Graphical Construction Glossary >> Tools. >> Power Tools >> Wood Shaper
The old spindle above has the cutter mounted directly on top of the shaft. It is set up to scribe a quarter round on the shoulders of tenons.
Spindle moulders have been around since the early days of the industrial revolution. They are NOT just larger router tables as some simpletons on the web seem to think. I served my time as an apprentice joiner in the late 1950's using an 1 1/4" spindle with a three speed belt drive. Later when I had my own workshop I very soon bought one for myself. At that time it was considered the most versatile machine in any woodworking shop. It was also considered the most dangerous machine.
The shaper is the supreme tool for finishing and moulding curved work. In just about all cases of straight work there are other machines that can do the job better. BUT and it is a big but, sometimes they are large and expensive and also you will need a few machines to get the versatility of a spindle moulder.
Most spindle moulders are set up to cut sideways and most jobs use straight fences. Above is a large machine with a decent sized power feed.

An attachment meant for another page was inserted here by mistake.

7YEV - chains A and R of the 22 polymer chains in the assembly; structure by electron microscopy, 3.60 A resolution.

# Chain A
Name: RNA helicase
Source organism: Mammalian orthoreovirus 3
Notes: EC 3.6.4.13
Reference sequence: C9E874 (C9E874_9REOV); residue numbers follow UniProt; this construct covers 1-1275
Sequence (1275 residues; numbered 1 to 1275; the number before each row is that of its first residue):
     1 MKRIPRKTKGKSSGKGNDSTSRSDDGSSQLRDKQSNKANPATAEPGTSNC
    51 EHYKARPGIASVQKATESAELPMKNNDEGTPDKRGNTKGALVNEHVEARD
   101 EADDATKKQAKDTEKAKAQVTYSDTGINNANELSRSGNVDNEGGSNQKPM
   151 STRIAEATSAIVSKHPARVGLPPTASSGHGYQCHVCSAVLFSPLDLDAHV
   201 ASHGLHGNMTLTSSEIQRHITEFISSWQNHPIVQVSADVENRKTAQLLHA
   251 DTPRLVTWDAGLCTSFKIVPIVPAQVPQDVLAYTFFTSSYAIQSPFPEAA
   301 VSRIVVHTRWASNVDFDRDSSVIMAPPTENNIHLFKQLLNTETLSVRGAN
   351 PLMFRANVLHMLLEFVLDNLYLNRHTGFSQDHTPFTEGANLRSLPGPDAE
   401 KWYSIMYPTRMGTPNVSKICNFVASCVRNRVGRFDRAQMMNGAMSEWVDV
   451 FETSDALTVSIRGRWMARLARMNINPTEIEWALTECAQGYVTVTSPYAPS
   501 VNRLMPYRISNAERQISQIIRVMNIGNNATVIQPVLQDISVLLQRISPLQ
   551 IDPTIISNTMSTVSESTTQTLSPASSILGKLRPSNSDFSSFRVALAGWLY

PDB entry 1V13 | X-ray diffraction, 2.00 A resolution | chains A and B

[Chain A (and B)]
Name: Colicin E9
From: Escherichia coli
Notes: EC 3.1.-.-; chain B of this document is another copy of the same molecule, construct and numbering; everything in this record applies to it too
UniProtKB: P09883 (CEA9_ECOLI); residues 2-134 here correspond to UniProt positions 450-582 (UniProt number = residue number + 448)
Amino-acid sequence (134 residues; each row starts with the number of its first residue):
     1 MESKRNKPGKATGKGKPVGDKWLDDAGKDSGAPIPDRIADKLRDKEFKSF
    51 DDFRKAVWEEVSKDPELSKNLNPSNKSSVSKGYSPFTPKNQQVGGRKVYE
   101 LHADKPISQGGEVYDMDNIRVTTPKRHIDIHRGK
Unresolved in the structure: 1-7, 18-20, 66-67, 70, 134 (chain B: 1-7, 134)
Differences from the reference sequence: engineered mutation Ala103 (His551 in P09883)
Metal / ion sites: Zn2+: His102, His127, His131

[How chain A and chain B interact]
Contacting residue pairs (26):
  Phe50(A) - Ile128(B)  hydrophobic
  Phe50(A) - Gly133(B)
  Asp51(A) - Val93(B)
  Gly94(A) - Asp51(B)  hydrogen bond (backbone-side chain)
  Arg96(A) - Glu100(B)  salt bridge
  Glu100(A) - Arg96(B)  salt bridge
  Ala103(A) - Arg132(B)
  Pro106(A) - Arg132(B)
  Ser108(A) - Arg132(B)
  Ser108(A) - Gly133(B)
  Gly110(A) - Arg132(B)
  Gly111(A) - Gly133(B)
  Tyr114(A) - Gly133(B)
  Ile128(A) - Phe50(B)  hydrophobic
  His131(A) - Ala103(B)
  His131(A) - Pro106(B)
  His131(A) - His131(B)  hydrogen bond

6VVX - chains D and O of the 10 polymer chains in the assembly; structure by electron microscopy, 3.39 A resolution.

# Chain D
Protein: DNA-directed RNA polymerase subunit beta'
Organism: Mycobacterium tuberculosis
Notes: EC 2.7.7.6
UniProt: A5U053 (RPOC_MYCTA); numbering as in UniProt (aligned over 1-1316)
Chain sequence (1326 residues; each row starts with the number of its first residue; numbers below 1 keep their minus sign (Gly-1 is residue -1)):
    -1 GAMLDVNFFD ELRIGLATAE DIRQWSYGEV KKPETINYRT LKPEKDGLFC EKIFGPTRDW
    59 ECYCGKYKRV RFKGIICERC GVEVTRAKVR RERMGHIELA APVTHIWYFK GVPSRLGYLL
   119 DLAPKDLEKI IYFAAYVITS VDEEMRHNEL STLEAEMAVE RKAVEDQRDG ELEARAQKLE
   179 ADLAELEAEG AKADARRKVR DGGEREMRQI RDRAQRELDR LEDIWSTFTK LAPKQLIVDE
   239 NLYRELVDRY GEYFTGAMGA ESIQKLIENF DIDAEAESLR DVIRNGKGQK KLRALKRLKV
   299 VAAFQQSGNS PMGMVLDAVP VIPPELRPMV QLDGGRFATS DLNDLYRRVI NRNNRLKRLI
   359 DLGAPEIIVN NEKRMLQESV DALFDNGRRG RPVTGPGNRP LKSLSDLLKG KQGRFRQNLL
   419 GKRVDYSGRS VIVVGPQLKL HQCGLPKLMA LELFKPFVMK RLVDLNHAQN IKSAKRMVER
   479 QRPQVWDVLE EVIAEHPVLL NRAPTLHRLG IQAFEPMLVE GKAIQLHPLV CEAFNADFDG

A sketch from the instruction manual for the above machine showing the layout of spring guides for the machine above.
Part of the reason for the lack of popularity of the spindle moulder these days is the inherent danger associated the exposed cutter heads. Modern design improved safety greatly, but like all machine tools they should be treated with respect.
Above is a photo from an out of copyright book circa 1925. I am not to sure what the health and safety guys would think of this :-) Quite possibly some guides have been removed for the photo. No wonder spindle hands were known for missing fingers. Anyway it serves to illustrate some of the versatility of this machine.
This shot probably pre-dates heads with ball bearing top surfaces for guiding templates like this. The old spindle that I served my time on mostly just used standard straight fences and for curved work we had a ring fence or guide that sat just over the top of the head.
The head here has just two straight blades. It can be used for many tasks, smoothing curves or drop on work that is hard to do on a planer. It can make rebates, stopped or curved.
Shapers have a rev range from 3,000 rpm to 10,000 rpm They do not need the huge revs per minute that routers do. It is all about rim speed or the speed of the cutting edge. For example a cutter block in a spindle may be 100mm diameter. A router bit at 33mm diameter will have to go three times faster to achieve the same cutting speed. But and here's the difference: the spindle tool may have more cutting surfaces and have more mass for smoother cutting.
Contrast the sleek modern machine above with it's safety guards in place to the photos above. As with many machines these days it is hard to pick their function from a simple shot like this.
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